A few of us colleagues had got together at a friend’s place for a rare Sunday lunch and an even rarer bit of socializing. Inevitably, most of the conversation revolved around the school, and soon we were discussing how we ‘were made to feel guilty’ each time we called up to inform our supervisors about taking a leave. (Teachers, as a rule, rarely took leave in the school because every leave meant we had to struggle to complete portions.) “We don’t take leave just like that, do we? It’s only when we don’t have a choice that we do. And for that, we are made to feel so bad, so guilty…” was the collective whine.
“If you need a leave, you take it – that’s all. You are entitled to it, it’s your right. Why should you bother about what somebody else thinks? No one can really understand your problem, only you can,” Aishwariya said, her expressive face conveying more indignation than her words did. “Why do you hand over the remote control of your life to somebody else? Why should another person make you feel good or bad?”
All of us laughed, without really knowing why. We certainly did not find her words funny. Maybe we laughed because there was so much truth in her words, or maybe because she had touched a raw nerve in each of us. Maybe we laughed because we did not know how else to respond to the wisdom in her words…
Alone at home, replaying the conversation in my head as is my habit, I marvel once again at the profundity of her words. Her truth goes far beyond the context of the school and the casual leave – it is about life itself.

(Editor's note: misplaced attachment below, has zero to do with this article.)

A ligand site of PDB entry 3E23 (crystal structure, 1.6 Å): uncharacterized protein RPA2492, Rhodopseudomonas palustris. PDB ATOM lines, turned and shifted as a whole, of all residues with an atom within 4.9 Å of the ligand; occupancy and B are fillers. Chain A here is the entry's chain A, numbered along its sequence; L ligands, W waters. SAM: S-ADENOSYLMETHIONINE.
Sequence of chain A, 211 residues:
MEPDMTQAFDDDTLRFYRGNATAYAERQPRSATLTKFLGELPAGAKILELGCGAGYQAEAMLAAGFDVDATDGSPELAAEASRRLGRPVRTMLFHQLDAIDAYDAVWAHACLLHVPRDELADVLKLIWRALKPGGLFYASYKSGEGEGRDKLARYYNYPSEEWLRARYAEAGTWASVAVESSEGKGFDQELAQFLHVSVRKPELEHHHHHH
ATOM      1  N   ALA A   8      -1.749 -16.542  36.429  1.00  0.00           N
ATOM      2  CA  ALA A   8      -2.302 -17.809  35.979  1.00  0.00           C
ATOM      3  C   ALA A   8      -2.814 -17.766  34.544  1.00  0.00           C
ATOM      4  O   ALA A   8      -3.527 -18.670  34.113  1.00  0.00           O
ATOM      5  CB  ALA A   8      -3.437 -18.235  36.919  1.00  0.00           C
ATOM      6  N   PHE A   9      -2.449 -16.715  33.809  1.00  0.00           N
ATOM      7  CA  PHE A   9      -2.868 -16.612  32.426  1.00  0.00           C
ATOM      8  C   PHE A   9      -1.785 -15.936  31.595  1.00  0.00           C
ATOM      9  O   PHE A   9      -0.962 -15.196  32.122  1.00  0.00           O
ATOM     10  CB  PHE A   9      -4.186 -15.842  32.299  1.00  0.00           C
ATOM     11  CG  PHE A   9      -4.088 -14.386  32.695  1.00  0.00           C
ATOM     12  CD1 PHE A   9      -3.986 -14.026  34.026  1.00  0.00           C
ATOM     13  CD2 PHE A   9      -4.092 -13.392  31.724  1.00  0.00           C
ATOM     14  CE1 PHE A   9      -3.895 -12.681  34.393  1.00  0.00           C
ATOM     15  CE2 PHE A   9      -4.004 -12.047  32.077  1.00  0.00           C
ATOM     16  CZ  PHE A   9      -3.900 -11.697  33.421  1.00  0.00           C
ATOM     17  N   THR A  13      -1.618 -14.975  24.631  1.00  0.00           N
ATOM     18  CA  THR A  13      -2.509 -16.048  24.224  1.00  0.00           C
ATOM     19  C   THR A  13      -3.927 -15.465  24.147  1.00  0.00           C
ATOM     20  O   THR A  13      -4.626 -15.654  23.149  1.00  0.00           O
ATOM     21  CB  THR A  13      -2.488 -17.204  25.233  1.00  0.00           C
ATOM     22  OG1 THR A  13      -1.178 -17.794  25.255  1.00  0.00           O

I recall a scene from my childhood days. My cousins are playing with the ‘Ring’ – a version of today’s Frisbee that resembled a large, white doughnut – passing it to one another, shouting, screaming, having fun. I badly want to be a part of it, but I am too small, too young, to be a part of their ‘grown up’ games. That doesn’t stop me from making an almighty fuss, however. Annoyed and worried that soon some aunt or the other will insist that they include me in their game, my cousins tell me that I can join them. I’ll have to fend for myself, though. If I manage to catch the Ring, I too can pass it.
I eagerly stand in the middle, as I am told to. My cousins gleefully pass the Ring around, challenging me to catch it. I try to reach for it each time it is up in the air. I run, I jump, I fall, I pick myself up and jump again – but the Ring remains stubbornly out of my reach. Tired and frustrated, I sit down on the ground in the middle of their game and cry. Finally they relent, and one of them throws the Ring toward me. I catch it and throw it back. I am happy.
The Remote Control of My Life! When has it ever been in my hands?
My feeling good or otherwise has always depended on the responses of the people around me. Parents, relatives, husband, children, friends, classmates, bosses, colleagues, casual acquaintances, absolute strangers – much like the Ring, it passes from hand to hand, slightly out of my arms’ reach. I run, I jump, I fall, I pick myself up and jump again – but it remains elusive. I get tired and frustrated every so often, and even sit down and cry. Still, no one hands it over to me.
Now, decades through the game, I realize that no one can, either. It is up to me, and me alone. It is up to me to work towards taking charge of my well-being, my emotions, my life. Others, however well they mean, however much they care, can only help me so much. They can encourage me, support me, even hold me up when I fall – but that’s all they can do. It is up to me to rise above myself, gather every bit of courage I have, and grab it before it gets lost or damaged beyond repair – The Remote Control of My Life!